Heady Art deserves recognition, respect in creative community

Our modern world is bursting with countless forms of art.

It can come in an almost infinite number of mediums.  There is art that predates our modern society by thousands of years, as well as new and exciting forms that are being made today.

  Many people think of art in its classical sense, such as music, paintings, sculptures, or anything else one could find in a museum. Yet beauty is in the eye of the beholder. Therefore, many forms of art are sometimes viewed as anything but art itself.

Manufactured glass first appeared around 3500 B.C. in the area known as Mesopotamia, as a replacement for naturally occurring obsidian.  In the millennia since its first man-made production, glass has become one of the world’s most iconic forms of art.   

The world is full of different forms of glass-inspired art, ranging from the stoic stained glass of cathedrals, to exquisite jewelry that line the cases of the world’s museums, all the way to the relatively new medium of glass art known as “Heady Art.”

Heady Art is the upper echelon of the sometimes-debatable form of glass work that is also known to the world as contemporary pipe making.

The term Heady Art refers to the immensely unique works of the low-melting borosilicate glass that are created to stand out and be as visually captivating as possible.  Every piece is crafted to stand out and be a one-of-a-kind work of art.

Even with the countless hours of labor that the artists pour into honing their craftsmanship, the work they create is sometimes viewed either as not a valid form of art, or, even in some cases, as a crime.

I am here to say that Heady Art is not a crime.  An artist should not be chastised for creating art, even if if promotes an alternative lifestyle.

bongThe amount of work and ingenuity that goes into making a piece of glass worthy of the exclusive moniker is fairly enthralling.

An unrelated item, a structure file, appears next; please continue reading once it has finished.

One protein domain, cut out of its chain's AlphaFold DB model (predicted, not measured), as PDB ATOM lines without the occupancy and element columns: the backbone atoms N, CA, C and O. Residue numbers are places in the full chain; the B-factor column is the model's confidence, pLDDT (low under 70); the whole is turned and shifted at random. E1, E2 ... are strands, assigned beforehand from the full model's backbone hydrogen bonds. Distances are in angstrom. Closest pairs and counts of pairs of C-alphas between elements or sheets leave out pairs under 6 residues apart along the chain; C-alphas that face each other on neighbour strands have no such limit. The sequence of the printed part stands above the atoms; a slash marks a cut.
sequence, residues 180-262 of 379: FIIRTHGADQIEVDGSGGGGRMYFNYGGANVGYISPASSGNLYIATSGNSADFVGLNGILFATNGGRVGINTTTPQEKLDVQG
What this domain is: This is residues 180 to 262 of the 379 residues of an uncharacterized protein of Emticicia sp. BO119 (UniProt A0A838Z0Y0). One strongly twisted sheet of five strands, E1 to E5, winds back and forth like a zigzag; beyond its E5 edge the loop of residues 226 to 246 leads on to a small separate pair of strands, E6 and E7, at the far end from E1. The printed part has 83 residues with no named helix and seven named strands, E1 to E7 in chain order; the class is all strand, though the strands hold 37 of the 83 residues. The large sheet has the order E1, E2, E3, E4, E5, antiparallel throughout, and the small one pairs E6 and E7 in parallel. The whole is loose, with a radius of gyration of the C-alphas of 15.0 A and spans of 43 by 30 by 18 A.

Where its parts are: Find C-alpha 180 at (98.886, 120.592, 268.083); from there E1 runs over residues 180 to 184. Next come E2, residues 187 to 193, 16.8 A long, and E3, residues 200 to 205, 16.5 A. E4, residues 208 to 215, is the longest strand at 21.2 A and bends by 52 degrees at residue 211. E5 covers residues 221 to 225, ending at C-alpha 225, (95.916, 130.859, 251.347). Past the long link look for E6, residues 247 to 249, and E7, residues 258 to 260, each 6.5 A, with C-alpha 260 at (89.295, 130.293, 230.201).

Tru Chalk, a Texas-based artist and South Plains College alumni, has shared the creative process during the past few weeks.

Watching as the work is melted down from solid rods of glass to form different sections of the current project is captivating in its own right.  The glass is melted and shaped on a torch that is firing away at 1500 to 2500 degrees, mere inches away from the artist’s face.

The artist shapes the piece by sections. Each section can be a variety of colors, and they can be mixed and matched to achieve the desired look the artist is aiming for.  The glass can be shaped into a nearly infinite number of shapes and sizes.  The end result can be one of endless forms, ranging from a simple tube to some of the more complex works, such as Tru Chalk’s “Meditator.”  The endless amount of possibilities that glass artists can achieve is only limited by their own imagination.

Art is subjective to the person viewing it. While one may not see the value in a form of art, there is a growing number of glass collectors around the world.  These collectors help keep the market alive and well.  It is not unusual for a well-known artist’s work to reach sky-high prices.  There are pieces of work that have sold for tens of thousands of dollars.  Again, art is subjective, and beauty is in the eye of the beholder.

While some people will scoff at the idea of Heady Art being a legitimate art form, the industry will keep on glowing bright due to the already strong and growing communities that support their artists.  You can see more of Tru Chalk’s work on Instagram by searching TruChalkGlass.

Author: Kyle Ewing

I am a sophmore preparing to transfer to Texas Tech in the Fall. Currently, I am a photographer and writer for the Plainsmen Press at South Plains College.

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